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April 25, 2009, 2:30 PM

On Aggression: The Politics and Psychobiology of Evil

Participants: Richard Bernstein, Jacques Lezra, Edward Nersessian, Kent Reynolds, Joel Whitebook

"The motive hunting of motiveless malignity" is a famous line that Coleridge wrote in his copy of Othello. Everybody has a little larceny in their souls, but there are those singular human beings who seem to be agents of Lucifer. Hitler certainly represents a form of evil that falls outisde the scale of human psychological consideration. But where, for example, do huxters, grifters, scam artists, and frauds stand in this context? Dahmer and other serial killers might qualify, but their acts seem to beg some kind of psychological understanding. And how do catastrophic events like Pompeii or, in recent history, the Tsunamis in Southeast Asia reconcile with a beneficent view of nature and belief in a higher power or God? If there is a God, is such a being or force indifferent or even retributive? And what is the effect of extreme manifestations of evil on our faith in the enlightened notions of science and reason? These and other questions will be addressed in this final roundtable in the series, On Aggression.

Richard Bernstein is Vera List Professor of Philosophy at the New School for Social Research. He is the author of Radical Evil: A Philosophical Interrogation and The Abuse of Evil: The Corruption of Politics and Religion since 9/11.

Jacques Lezra is Professor of Comparative Literature, Spanish, Portuguese and English, and Chair of the Department of Comparative Literature at New York University. Previously he taught at the University of Wisconsin at Madison, at Yale, Harvard, and at the Bread Loaf School of English. Lezra's research concerns the literature, philosophy, and visual culture of the early modern period (Shakespeare, Cervantes, Descartes, Velazquez), as well as contemporary ethical philosophy. He has published Unspeakable Subjects: The Genealogy of the Event in Early Modern Europe and edited Spanish Republic and Depositions: Althusser, Balibar, Macherey and the Labor of Reading. His 1992 translation into Spanish of Paul de Man's Blindness and Insight won the PEN Critical Editions Award. Lezra's next book, Wild Materialism: The Ethic of Terror in the Modern Republic, will be published in 2009. Economia politica del alma: El suceso cervantino, a book on the political economy of the soul in Cervantes, is also in press and will appear this fall.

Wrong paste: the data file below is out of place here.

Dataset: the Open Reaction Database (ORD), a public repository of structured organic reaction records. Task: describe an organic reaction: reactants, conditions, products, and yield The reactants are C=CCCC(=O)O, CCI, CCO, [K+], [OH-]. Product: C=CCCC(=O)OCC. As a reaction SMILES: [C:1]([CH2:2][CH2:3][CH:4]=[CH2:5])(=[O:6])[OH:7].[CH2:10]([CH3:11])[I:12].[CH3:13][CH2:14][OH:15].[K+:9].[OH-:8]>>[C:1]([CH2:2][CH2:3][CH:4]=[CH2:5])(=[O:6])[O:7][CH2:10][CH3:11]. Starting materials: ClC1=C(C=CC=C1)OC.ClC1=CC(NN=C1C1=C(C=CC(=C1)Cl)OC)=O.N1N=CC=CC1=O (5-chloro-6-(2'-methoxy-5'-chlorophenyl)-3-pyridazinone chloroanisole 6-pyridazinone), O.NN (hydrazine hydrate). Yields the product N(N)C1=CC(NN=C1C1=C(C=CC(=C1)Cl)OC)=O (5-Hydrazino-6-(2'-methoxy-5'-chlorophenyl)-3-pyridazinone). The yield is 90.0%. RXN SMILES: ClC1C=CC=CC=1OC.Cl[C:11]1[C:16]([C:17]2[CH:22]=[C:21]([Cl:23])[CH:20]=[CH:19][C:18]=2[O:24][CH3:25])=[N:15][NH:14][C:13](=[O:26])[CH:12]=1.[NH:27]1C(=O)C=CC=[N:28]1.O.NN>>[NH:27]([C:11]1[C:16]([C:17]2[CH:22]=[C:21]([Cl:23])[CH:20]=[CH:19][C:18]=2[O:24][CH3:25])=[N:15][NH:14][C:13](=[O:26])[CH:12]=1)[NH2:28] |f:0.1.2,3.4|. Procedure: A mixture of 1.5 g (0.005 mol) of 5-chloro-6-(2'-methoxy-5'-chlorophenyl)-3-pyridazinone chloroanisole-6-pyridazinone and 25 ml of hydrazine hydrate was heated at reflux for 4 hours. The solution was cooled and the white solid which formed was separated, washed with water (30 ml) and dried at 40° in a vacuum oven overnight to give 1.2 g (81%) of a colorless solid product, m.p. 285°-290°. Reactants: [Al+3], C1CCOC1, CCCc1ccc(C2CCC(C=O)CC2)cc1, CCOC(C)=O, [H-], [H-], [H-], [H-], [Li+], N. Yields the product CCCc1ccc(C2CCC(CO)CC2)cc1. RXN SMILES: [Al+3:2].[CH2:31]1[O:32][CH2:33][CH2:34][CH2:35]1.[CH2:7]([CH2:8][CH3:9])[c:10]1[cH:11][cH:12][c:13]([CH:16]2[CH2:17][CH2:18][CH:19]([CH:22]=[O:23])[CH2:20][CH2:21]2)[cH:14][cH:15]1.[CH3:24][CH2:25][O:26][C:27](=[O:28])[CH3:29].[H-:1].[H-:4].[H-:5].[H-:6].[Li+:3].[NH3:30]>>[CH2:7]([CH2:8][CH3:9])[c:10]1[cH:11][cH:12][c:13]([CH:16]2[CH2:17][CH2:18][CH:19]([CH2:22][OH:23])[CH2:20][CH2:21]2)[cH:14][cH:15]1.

Edward Nersessian is Co-Director of the Philoctetes Center. He is Clinical Professor of Psychiatry at Weil-Cornell Medical College, and a Training & Supervising Psychoanalyst at the New York Psychoanalytic Institute.

Kent Reynolds is a Post-Doctoral Fellow and Biblical Languages Instructor at the Union Theological Seminary. Previously, Dr. Reynolds served as a lecturer at the University of Wisconsin-Madison. In his current research, Dr. Reynolds focuses on the pedagogic nature of texts in the Hebrew Bible, especially in the area of character formation, and how these texts were received and transmitted by the earliest interpreters. He has several studies in process, including a book on Psalm 119, a collection of essays, and conference presentations. Dr. Reynolds has published an article in Vetus Testamentum and has a forthcoming article in Zeitschrift für Althebräistik.

Joel Whitebook is a philosopher and practicing psychoanalyst. He is on the faculty of the Columbia University Center for Psychoanalytic Training and Research and, beginning in fall of 2010, he will be Director of the Psychoanalytic Studies Program in Columbia's Graduate School of Arts and Sciences. He is writing an intellectual biography of Freud for Cambridge University Press and his book, Der gefesselte Odysseus: Studien zur Kritischen Theorie und Psychoanalyse has just been published by Campus Verlag.


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